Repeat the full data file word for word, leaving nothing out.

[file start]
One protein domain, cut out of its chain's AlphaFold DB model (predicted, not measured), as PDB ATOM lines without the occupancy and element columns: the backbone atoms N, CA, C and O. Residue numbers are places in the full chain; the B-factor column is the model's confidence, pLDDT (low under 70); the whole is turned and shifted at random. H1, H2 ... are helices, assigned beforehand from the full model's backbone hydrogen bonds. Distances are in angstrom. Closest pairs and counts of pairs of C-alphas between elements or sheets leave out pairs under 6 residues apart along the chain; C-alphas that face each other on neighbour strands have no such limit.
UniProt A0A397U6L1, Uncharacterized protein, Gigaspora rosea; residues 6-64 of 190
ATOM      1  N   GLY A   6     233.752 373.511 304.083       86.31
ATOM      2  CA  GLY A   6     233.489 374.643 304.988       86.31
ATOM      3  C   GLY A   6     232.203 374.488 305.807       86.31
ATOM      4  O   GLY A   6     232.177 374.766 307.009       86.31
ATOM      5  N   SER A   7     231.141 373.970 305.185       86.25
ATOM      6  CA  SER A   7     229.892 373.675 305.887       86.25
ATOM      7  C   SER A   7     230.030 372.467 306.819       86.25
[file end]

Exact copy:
One protein domain, cut out of its chain's AlphaFold DB model (predicted, not measured), as PDB ATOM lines without the occupancy and element columns: the backbone atoms N, CA, C and O. Residue numbers are places in the full chain; the B-factor column is the model's confidence, pLDDT (low under 70); the whole is turned and shifted at random. H1, H2 ... are helices, assigned beforehand from the full model's backbone hydrogen bonds. Distances are in angstrom. Closest pairs and counts of pairs of C-alphas between elements or sheets leave out pairs under 6 residues apart along the chain; C-alphas that face each other on neighbour strands have no such limit.
UniProt A0A397U6L1, Uncharacterized protein, Gigaspora rosea; residues 6-64 of 190
ATOM      1  N   GLY A   6     233.752 373.511 304.083       86.31
ATOM      2  CA  GLY A   6     233.489 374.643 304.988       86.31
ATOM      3  C   GLY A   6     232.203 374.488 305.807       86.31
ATOM      4  O   GLY A   6     232.177 374.766 307.009       86.31
ATOM      5  N   SER A   7     231.141 373.970 305.185       86.25
ATOM      6  CA  SER A   7     229.892 373.675 305.887       86.25
ATOM      7  C   SER A   7     230.030 372.467 306.819       86.25